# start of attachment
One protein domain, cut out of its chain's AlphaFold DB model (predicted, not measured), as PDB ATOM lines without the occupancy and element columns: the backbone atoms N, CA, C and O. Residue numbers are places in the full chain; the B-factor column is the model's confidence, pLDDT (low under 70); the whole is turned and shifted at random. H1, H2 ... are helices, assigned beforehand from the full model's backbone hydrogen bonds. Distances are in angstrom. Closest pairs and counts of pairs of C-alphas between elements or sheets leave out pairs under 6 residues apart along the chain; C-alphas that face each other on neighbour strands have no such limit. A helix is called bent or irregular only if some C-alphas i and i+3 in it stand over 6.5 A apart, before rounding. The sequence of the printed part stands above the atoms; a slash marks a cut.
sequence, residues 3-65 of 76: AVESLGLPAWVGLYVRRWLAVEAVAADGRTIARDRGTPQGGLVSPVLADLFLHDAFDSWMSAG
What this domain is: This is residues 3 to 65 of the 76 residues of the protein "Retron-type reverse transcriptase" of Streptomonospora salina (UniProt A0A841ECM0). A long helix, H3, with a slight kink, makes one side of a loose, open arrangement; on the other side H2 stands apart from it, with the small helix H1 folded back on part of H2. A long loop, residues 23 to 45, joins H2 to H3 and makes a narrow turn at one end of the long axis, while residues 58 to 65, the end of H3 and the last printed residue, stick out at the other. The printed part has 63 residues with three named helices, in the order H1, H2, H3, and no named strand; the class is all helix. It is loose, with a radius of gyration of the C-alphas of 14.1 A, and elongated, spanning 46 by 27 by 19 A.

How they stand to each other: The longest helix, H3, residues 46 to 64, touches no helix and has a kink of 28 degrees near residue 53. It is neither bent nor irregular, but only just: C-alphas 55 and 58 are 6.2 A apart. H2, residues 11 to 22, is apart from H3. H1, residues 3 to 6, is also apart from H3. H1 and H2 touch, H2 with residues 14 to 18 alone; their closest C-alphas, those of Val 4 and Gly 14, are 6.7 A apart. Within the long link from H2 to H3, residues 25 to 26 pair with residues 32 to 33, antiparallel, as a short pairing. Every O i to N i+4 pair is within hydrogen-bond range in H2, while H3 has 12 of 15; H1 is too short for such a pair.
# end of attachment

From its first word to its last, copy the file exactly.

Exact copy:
One protein domain, cut out of its chain's AlphaFold DB model (predicted, not measured), as PDB ATOM lines without the occupancy and element columns: the backbone atoms N, CA, C and O. Residue numbers are places in the full chain; the B-factor column is the model's confidence, pLDDT (low under 70); the whole is turned and shifted at random. H1, H2 ... are helices, assigned beforehand from the full model's backbone hydrogen bonds. Distances are in angstrom. Closest pairs and counts of pairs of C-alphas between elements or sheets leave out pairs under 6 residues apart along the chain; C-alphas that face each other on neighbour strands have no such limit. A helix is called bent or irregular only if some C-alphas i and i+3 in it stand over 6.5 A apart, before rounding. The sequence of the printed part stands above the atoms; a slash marks a cut.
sequence, residues 3-65 of 76: AVESLGLPAWVGLYVRRWLAVEAVAADGRTIARDRGTPQGGLVSPVLADLFLHDAFDSWMSAG
What this domain is: This is residues 3 to 65 of the 76 residues of the protein "Retron-type reverse transcriptase" of Streptomonospora salina (UniProt A0A841ECM0). A long helix, H3, with a slight kink, makes one side of a loose, open arrangement; on the other side H2 stands apart from it, with the small helix H1 folded back on part of H2. A long loop, residues 23 to 45, joins H2 to H3 and makes a narrow turn at one end of the long axis, while residues 58 to 65, the end of H3 and the last printed residue, stick out at the other. The printed part has 63 residues with three named helices, in the order H1, H2, H3, and no named strand; the class is all helix. It is loose, with a radius of gyration of the C-alphas of 14.1 A, and elongated, spanning 46 by 27 by 19 A.

How they stand to each other: The longest helix, H3, residues 46 to 64, touches no helix and has a kink of 28 degrees near residue 53. It is neither bent nor irregular, but only just: C-alphas 55 and 58 are 6.2 A apart. H2, residues 11 to 22, is apart from H3. H1, residues 3 to 6, is also apart from H3. H1 and H2 touch, H2 with residues 14 to 18 alone; their closest C-alphas, those of Val 4 and Gly 14, are 6.7 A apart. Within the long link from H2 to H3, residues 25 to 26 pair with residues 32 to 33, antiparallel, as a short pairing. Every O i to N i+4 pair is within hydrogen-bond range in H2, while H3 has 12 of 15; H1 is too short for such a pair.